to us last year alone and we did about 830,000 breast exams and more than a million pap smears. in many parts of the country what we have been hearing from thousands of women since the house made this decision in many parts of the country planned parenthood is the only provider of basic women's health care. 72% of our health care centers are either in rural america or medically underserved communities. we're a vital provider to men and women each year. >> we are in an era in washington when there is a phenomenal debate going on over the scope of government and what's the appropriate size and scope of the federal government. $300 million for family planning may not be a grand and out of money in the scope of they $three trillion federal budget, but why should the federal government be in the business of paying for these kinds of services? why is that something that should be the role of the federal government? >> it hasn't for more than 40 years. when this move was made by the house leadership, which took a lot of folks by surprise because it was such a dramatic, and eliminating all
of republicans for tax reform. joining us is jonathan allen and eric watson, budget policy reporter for the hill. thanks to all three of you for being here. before we get to the other guest tozz speak to you, i wanted to bring up today's q & a published in the "the washington post" with you today. is says you are a committed tax opponent but you see a new dynamic in politics. what are you seeing out there? >> there are two things. in d.c., there is gridlock because the republican- controlled house of representatives don't have to pass a legislation that president obama doesn't like. present obama doesn't have to sign a thing that the republicans wish to enact and the senate is divided against itself. there are 41 democrats willing to filibuster anything reasonable and there are 41 republicans willing to filibuster anything unreasonable. each has their own definition of what is reasonable. there is a certain limitation to what can happen in d.c. obama can get new spending programs and the republicans have a hard time rolling them back things that are already low. it is as if you had two sumo wres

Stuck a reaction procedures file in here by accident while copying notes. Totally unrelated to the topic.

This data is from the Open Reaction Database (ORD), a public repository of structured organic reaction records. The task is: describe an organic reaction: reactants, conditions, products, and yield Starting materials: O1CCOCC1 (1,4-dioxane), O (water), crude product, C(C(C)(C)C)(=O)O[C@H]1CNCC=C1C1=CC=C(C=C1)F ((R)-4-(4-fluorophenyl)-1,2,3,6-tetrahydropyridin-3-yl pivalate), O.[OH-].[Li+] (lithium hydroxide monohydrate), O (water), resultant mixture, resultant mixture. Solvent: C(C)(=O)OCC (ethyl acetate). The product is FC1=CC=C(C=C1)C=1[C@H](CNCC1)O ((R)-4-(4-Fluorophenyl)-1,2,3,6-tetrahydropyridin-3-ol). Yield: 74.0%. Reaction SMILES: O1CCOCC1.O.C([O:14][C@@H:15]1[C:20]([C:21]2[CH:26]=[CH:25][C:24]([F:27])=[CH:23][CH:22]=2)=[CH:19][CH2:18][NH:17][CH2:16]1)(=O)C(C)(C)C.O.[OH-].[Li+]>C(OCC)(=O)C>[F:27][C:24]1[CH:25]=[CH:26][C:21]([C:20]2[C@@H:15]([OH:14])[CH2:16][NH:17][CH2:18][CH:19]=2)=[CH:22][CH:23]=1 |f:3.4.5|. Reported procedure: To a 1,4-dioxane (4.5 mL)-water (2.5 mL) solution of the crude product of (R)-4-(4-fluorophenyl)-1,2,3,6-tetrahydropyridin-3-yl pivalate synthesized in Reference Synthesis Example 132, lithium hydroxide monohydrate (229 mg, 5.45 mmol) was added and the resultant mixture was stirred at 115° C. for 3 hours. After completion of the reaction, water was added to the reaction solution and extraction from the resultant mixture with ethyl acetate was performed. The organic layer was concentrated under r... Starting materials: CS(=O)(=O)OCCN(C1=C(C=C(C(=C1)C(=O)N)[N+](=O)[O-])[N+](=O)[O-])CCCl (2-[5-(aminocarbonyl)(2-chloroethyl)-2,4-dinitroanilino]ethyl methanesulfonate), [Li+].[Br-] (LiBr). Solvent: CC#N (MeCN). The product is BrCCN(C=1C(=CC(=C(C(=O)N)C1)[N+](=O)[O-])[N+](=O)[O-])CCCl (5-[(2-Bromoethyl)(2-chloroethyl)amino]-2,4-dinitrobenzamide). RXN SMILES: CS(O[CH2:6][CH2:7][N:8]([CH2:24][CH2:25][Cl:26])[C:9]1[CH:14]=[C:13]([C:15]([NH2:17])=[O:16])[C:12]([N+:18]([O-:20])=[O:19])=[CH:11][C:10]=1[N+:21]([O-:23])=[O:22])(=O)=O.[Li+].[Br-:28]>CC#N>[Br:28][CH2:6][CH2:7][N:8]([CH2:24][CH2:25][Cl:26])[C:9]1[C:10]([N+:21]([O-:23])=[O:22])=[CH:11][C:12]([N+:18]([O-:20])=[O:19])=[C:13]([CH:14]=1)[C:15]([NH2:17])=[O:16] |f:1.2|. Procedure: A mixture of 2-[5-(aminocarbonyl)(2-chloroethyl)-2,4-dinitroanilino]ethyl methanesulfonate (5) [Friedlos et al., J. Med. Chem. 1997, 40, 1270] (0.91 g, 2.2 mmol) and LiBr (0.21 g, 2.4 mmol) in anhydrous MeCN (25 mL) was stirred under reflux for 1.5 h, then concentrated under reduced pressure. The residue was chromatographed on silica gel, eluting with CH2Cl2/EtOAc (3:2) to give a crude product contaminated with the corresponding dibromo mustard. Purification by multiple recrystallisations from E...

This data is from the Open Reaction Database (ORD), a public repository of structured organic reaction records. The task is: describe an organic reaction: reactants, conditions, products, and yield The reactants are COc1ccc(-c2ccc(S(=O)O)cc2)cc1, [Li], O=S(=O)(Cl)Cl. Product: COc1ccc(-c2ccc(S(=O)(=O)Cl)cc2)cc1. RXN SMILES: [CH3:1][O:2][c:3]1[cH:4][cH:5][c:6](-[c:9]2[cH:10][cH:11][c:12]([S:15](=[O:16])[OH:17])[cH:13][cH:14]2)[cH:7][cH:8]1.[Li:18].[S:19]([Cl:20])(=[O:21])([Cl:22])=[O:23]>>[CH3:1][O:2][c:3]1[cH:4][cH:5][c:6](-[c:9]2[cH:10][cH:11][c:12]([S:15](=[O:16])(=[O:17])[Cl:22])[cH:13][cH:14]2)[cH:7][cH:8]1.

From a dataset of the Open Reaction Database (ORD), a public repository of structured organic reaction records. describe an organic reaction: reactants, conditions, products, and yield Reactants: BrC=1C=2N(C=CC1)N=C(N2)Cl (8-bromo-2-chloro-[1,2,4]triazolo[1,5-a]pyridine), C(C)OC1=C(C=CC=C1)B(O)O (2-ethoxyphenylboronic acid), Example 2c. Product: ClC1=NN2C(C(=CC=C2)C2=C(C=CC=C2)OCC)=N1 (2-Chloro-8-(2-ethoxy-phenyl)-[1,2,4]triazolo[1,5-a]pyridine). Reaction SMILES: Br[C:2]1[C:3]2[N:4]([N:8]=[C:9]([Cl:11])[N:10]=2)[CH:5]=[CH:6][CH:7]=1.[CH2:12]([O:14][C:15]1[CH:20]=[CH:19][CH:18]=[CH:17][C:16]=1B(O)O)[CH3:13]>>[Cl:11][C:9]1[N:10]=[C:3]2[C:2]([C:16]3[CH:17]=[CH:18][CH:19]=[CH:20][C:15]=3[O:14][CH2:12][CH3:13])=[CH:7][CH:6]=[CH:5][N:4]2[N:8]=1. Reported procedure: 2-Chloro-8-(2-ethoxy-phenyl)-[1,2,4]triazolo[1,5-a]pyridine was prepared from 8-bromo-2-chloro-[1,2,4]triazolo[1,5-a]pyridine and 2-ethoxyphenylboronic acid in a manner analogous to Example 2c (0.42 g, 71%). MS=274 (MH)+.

this calendar year, which would take us into partly 2012 spending. some thought it meant only in the 2011 fiscal year. so that was the difference in interpretation. the freshmen believed, and they ran on the promise that they would do that in this fiscal year. so we had a conference. those different interpretations were discussions. it was concluded by leadership and the conference that we would do it in this fiscal year. so we went back to the drawing boards on the appropriations committee and we came up with those numbers to cut the $100 billion off the current fiscal year. >> what did that tell you about your conference about what is possible with your conference the way it is currently constituted this year in terms of how you need to be putting together spending bills in the future, and how would you apply this to this negotiation that's going on right now? >> well, you know, we have 87 freshman republicans in the house, a very, very impressive group of young men and women. they ran campaigns that were focused on the deficit by and large. so there's is the freshest view point in the congres
Search Results 0 to 7 of about 8 (some duplicates have been removed)